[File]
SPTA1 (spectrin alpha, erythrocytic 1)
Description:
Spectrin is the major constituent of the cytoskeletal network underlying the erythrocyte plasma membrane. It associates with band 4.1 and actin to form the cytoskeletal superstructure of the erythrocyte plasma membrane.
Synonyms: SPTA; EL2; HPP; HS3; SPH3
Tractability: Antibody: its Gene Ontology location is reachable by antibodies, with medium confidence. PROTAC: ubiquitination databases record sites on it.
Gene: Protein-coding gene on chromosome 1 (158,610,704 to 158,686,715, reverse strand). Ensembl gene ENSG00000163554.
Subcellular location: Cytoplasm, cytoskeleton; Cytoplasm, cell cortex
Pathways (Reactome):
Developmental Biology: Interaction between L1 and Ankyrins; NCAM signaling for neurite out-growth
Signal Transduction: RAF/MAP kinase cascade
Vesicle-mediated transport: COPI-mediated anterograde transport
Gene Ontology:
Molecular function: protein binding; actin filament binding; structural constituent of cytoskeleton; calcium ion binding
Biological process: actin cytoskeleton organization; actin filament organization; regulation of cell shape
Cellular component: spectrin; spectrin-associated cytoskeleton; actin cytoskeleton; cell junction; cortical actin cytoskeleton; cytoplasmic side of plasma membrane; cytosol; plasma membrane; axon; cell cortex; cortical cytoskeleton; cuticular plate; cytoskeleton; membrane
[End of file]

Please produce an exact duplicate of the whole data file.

SPTA1 (spectrin alpha, erythrocytic 1)
Description:
Spectrin is the major constituent of the cytoskeletal network underlying the erythrocyte plasma membrane. It associates with band 4.1 and actin to form the cytoskeletal superstructure of the erythrocyte plasma membrane.
Synonyms: SPTA; EL2; HPP; HS3; SPH3
Tractability: Antibody: its Gene Ontology location is reachable by antibodies, with medium confidence. PROTAC: ubiquitination databases record sites on it.
Gene: Protein-coding gene on chromosome 1 (158,610,704 to 158,686,715, reverse strand). Ensembl gene ENSG00000163554.
Subcellular location: Cytoplasm, cytoskeleton; Cytoplasm, cell cortex
Pathways (Reactome):
Developmental Biology: Interaction between L1 and Ankyrins; NCAM signaling for neurite out-growth
Signal Transduction: RAF/MAP kinase cascade
Vesicle-mediated transport: COPI-mediated anterograde transport
Gene Ontology:
Molecular function: protein binding; actin filament binding; structural constituent of cytoskeleton; calcium ion binding
Biological process: actin cytoskeleton organization; actin filament organization; regulation of cell shape
Cellular component: spectrin; spectrin-associated cytoskeleton; actin cytoskeleton; cell junction; cortical actin cytoskeleton; cytoplasmic side of plasma membrane; cytosol; plasma membrane; axon; cell cortex; cortical cytoskeleton; cuticular plate; cytoskeleton; membrane